The breakthrough to this mystery building came when I found it on Google Street View. On my iPad, I navigated around the building to the Bethune Street side where I saw an entrance door with a house number (hidden here by a tree). Eureka. It was in fact a house on Bethune Street, not a mystery building on Edinburgh!
This house is another case of an unusual placement, with the property not facing the street. Placing the house in this direction gave it the best vantage point for a magnificent view of Peterborough from this hill. The house was built in the 1880s by James R. Donnell Jr., partner in the construction firm Donnell and Stabler. The house backs on to Edinburgh. Originally there was a good sized front garden that overlooked a Donnell Family compound, comprised of a modest 1870s brick house also built by James Junior, and his father James Donnell Senior's 1840s family homestead cottage to the south. Both these houses are still standing, but the family homes have been separated by newer houses that were built after the land was subdivided.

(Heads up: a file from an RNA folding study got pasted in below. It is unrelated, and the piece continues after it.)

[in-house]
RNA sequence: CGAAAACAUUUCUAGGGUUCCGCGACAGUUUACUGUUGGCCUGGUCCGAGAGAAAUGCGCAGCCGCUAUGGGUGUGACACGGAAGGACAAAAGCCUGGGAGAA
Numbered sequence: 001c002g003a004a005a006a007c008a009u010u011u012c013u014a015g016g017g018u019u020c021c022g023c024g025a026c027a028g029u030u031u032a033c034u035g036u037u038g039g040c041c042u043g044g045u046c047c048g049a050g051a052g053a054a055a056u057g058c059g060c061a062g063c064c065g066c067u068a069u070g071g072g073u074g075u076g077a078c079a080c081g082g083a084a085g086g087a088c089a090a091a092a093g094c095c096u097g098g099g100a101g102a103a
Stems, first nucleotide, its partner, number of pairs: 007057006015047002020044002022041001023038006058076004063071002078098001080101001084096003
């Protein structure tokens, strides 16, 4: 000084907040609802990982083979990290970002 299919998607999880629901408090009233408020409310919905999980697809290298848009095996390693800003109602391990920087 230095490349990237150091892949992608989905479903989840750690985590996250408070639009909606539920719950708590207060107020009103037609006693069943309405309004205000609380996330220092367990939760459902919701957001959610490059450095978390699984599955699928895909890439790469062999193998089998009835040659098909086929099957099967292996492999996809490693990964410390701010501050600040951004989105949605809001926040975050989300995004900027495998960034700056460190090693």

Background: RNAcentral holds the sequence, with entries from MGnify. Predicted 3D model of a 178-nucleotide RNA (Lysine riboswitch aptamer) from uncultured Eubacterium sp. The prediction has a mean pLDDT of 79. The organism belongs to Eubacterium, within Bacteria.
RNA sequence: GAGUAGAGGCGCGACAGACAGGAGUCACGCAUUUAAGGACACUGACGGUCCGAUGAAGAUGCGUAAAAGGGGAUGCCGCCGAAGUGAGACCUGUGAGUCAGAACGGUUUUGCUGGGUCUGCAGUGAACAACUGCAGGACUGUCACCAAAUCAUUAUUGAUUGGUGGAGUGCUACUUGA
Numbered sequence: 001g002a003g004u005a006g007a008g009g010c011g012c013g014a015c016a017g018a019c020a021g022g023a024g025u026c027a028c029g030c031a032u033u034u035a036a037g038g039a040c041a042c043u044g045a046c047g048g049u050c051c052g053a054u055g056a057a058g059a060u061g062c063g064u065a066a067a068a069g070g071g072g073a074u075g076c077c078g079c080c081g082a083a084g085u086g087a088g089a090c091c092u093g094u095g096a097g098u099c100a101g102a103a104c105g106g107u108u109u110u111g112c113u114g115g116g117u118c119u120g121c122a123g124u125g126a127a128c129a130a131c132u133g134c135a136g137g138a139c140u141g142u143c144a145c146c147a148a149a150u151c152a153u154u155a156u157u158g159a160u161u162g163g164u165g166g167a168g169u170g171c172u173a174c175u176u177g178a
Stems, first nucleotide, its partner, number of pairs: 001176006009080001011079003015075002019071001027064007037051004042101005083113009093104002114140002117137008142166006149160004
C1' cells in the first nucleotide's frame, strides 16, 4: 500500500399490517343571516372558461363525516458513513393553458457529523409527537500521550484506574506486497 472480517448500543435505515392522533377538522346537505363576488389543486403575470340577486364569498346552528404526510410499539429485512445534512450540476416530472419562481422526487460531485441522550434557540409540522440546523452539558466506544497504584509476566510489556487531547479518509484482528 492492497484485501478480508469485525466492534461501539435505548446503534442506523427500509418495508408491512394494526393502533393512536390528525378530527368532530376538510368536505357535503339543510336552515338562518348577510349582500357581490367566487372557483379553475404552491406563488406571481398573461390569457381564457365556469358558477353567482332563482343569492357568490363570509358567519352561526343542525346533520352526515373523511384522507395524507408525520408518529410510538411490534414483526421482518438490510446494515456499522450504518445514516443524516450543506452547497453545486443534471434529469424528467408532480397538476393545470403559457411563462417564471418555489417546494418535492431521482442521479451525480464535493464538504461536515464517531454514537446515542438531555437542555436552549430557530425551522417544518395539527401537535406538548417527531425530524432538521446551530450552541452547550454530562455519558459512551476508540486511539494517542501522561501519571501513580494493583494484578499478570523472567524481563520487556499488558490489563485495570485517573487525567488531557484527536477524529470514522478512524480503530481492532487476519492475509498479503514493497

This little mystery was solved by literally looking at it from another direction!
This lovely gothic style home was built c. 1887, about twenty years older than I thought. It was originally a caretakers lodge for the George A. Cox estate, and was sold to William Morrow after Cox's death. The gorgeous barge board trim is original.
Four Victorian era public schools are still
standing in Peterborough.
Central School started as a log cabin that doubled as a
church on Sundays.The first brick
building, Peterborough Union School (1860), included both elementary and high
school, and was an Italianate building with a four-storey central tower.The tower was unfortunately deemed unsafe and
cut in half in the late 1960s.
In 1871, a second building for elementary students was added
to the west, and the first building was used for the high school.The new building was expanded in 1891.By 1895, it was necessary to also rent a
manor house on George Street (Menzies House, demolished in the mid 20th
century) to accommodate the student overflow.Plans were made to erect a new high school.Peterborough was a relatively wealthy town,
but the project still took over a decade to complete.The new high school (Peterborough Collegiate)
was finally opened on McDonnel Street in 1908.